Argentina are FIFA World Cup winners after a 4-2 penalty triumph over France in Lusail after a wild 3-3 draw in incredible circumstances. The French went down with their heads held high after an astonishing comeback from 2-0 down in the final 10 minutes of the game.
Lionel Messi’s penalty and Angel Di Maria’s first half strike appeared to put the game out of reach for Didier Deschamps’ French side by the break in what felt like a total no-show from Les Bleus. By the end of the eight added minutes, though, Kylian Mbappe had flipped the script on its head.
First of all, Mbappe gave France hope from the penalty spot after an inexplicably clumsy Nicolas Otamendi foul on substitute Randal Kolo Muani. Less than two minutes later and the French were level through the Paris Saint-Germain man after he was teed up by another substitute in Marcus Thuram.
Messi restored Argentina’s lead 10 minutes from the end of extra time as La Albiceleste as France’s physical expenditure told and Raphael Varane was forced off shortly afterwards. Yet another penalty saw Mbappe complete his hat-trick from the spot against Emiliano Martinez in the most incredible of scenarios.
“We were too reactive,” said captain Hugo Lloris post-game. “It was like a boxing game. Our only regret is that we let the first half pass us by. Despite that, we did not give up and continued to believe right up until the end. Penalties is always cruel for the losing side. We gave everything from start to finish and we come away totally spent after a month of fighting.”
“We are very disappointed,” added Varane after the final whistle. “We gave everything. We were up against a lot this tournament, but we fought until the end. We never gave up and we were not even in this game for over an hour. We might have won it too. I am very proud of this squad — we can hold our heads up high.”
As far as first halves go, France’s opening 45 was about as meek as we have seen in modern times without a single shot on goal. Jules Kounde and Theo Hernandez were in trouble on either side from the moment the game kicked off and the midfield was more or less inexistant. Gone was the authority of Adrien Rabiot and Aurelien Tchouameni’s maturity from earlier in the tournament.
Antoine Griezmann continued to drop back but there was no structure to speak of with Kounde leaving so much space on the right for the brilliant Di Maria to exploit. Hernandez being targeted was nothing new as most sides this World Cup have identified him as a weak link but the lack of back up afforded to him was asking for trouble. Deschamps hooking Olivier Giroud before half time felt uncharacteristic and harsh given how little service the veteran and Mbappe received.
The decision to withdraw Ousmane Dembele was a little more understandable given his struggles and the clumsy foul on Di Maria for Messi’s opening penalty. France’s preparations were impacted by a wave of illness through the squad which cannot be totally discounted from consideration but Les Bleus’ shortcomings were not only physical — they were also tactical. Giroud was a doubt pre-match with a knee issue which must have factored into Deschamps decision to withdraw him first while the midfield resembled the second half loss of shape vs. England.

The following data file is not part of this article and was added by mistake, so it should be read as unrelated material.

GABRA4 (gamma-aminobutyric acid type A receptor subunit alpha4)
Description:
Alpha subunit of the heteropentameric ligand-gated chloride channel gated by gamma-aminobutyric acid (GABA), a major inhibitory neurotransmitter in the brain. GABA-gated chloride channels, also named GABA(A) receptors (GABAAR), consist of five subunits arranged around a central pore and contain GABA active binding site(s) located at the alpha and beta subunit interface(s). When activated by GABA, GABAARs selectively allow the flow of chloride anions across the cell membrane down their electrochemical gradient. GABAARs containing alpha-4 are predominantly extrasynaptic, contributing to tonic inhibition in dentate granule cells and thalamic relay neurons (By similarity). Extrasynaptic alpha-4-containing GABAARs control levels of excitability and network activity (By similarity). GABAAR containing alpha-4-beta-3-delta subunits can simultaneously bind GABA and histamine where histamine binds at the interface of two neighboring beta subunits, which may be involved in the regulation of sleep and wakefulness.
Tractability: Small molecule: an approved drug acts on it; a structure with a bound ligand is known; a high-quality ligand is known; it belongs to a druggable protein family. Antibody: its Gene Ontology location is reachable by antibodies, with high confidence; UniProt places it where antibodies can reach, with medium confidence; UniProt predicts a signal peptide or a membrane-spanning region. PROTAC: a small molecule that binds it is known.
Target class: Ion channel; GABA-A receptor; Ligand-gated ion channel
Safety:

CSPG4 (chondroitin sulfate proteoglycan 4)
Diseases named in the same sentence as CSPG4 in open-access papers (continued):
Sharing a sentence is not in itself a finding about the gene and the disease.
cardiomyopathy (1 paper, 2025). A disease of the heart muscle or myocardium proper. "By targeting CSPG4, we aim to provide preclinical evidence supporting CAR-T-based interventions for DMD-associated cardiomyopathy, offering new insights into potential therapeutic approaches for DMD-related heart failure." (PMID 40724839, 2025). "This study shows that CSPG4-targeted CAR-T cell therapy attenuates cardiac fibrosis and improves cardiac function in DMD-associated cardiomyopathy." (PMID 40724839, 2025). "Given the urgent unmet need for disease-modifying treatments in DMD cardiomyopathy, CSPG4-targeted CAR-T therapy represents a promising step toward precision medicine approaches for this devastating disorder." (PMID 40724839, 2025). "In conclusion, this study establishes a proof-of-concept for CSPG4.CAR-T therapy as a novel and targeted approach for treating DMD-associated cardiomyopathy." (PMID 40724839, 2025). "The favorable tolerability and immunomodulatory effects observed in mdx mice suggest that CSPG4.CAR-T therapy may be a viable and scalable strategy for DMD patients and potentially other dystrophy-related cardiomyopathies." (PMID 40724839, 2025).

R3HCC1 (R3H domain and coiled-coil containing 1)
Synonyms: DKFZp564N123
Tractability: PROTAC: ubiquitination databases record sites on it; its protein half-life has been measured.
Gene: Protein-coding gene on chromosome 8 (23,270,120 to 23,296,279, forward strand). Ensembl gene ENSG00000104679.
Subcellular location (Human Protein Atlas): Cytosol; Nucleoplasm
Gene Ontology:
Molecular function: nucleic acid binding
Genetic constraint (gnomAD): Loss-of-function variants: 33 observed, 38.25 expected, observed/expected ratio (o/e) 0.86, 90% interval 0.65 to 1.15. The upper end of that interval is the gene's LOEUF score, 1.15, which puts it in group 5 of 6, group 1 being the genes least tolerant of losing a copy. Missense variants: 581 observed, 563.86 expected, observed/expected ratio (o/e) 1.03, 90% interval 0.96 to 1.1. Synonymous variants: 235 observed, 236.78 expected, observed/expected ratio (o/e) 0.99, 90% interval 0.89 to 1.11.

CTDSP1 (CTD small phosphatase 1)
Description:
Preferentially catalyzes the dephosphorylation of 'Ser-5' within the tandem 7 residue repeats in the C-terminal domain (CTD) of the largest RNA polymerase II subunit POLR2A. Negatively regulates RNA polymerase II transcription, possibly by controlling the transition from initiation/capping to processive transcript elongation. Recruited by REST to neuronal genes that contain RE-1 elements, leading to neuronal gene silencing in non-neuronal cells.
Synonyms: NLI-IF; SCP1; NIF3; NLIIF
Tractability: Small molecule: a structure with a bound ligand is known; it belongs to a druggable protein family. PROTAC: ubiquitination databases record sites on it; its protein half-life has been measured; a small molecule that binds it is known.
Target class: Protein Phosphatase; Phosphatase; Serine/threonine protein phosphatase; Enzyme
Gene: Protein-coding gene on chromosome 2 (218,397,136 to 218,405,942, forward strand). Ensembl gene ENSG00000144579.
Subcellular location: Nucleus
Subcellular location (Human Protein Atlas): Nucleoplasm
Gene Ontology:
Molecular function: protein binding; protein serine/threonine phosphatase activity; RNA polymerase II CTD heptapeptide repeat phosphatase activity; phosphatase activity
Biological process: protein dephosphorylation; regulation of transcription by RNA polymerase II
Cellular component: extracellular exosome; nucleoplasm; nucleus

Ibrahima Konate made the defense look more solid against Morocco yet was one of the players taken ill pre-game and was a substitute. Kounde, like Benjamin Pavard before him, struggled to convince at right back and this was the most serious targeting of him all tournament. Deschamps’ insistence with all of these gambles despite the circumstances and little evidence of a Plan B nearly cost the defending champions in 90 minutes.
Speculation over Karim Benzema’s return to the squad was rife pre-match and undoubtedly a distraction given how often Deschamps was quizzed on it. However, arguing that the Ballon d’Or holder should have been immediately reintegrated after the semifinal win is fanciful. France’s strength in reaching the final had been the unity and chemistry created within the group of players and bringing back a strong character like Benzema was always going to be unrealistic.
That the players already felt a sense of achievement in reaching the final is perhaps a better reflection of the collective sluggishness. The second half was slightly better with greater purpose shown by the likes of Rabiot and substitute Randal Kolo Muani but it was still a shadow of the French character we have seen for most of the World Cup. That the game got to the 70th minute without a shot on goal by the 2018 winners was a damning illustration of how Les Bleus struggled to get going in attack.
Yet suddenly France hauled themselves level. In the space of just over 90 seconds Mbappe struck twice as Argentina hit the ropes having seen victory snatched from their grasp when it had seemed so assured for over an hour of the contest. The South Americans were hanging on for dear life waiting for the final whistle just to regroup themselves. Deschamps’ seemingly panicked changes to throw Kolo Muani and Thuram on and later Kingsley Coman had suddenly turned the tide in the favor of the French.
In terms of comebacks on the biggest stage, this was a titanic one given how improbable the fightback had looked even 20 minutes from time and they carried that belief into the 30 minutes of extra time. Messi threatened to extinguish those hopes with his second and Argentina’s third, but the script writers had other ideas as France got another penalty for Gonzalo Montiel’s handball which Mbappe converted. In a further twist of drama Martinez denied Kolo Muani late on before Lautaro Martinez headed wide.
Ultimately, Martinez’s save from Coman and Tchouameni’s miss decided this one, but the the French got even that far was nothing short of incredible after 120 wild minutes. Mbappe leaves with his stock enhanced despite the loss and Messi finally has the World Cup title that his immense talent has deserved.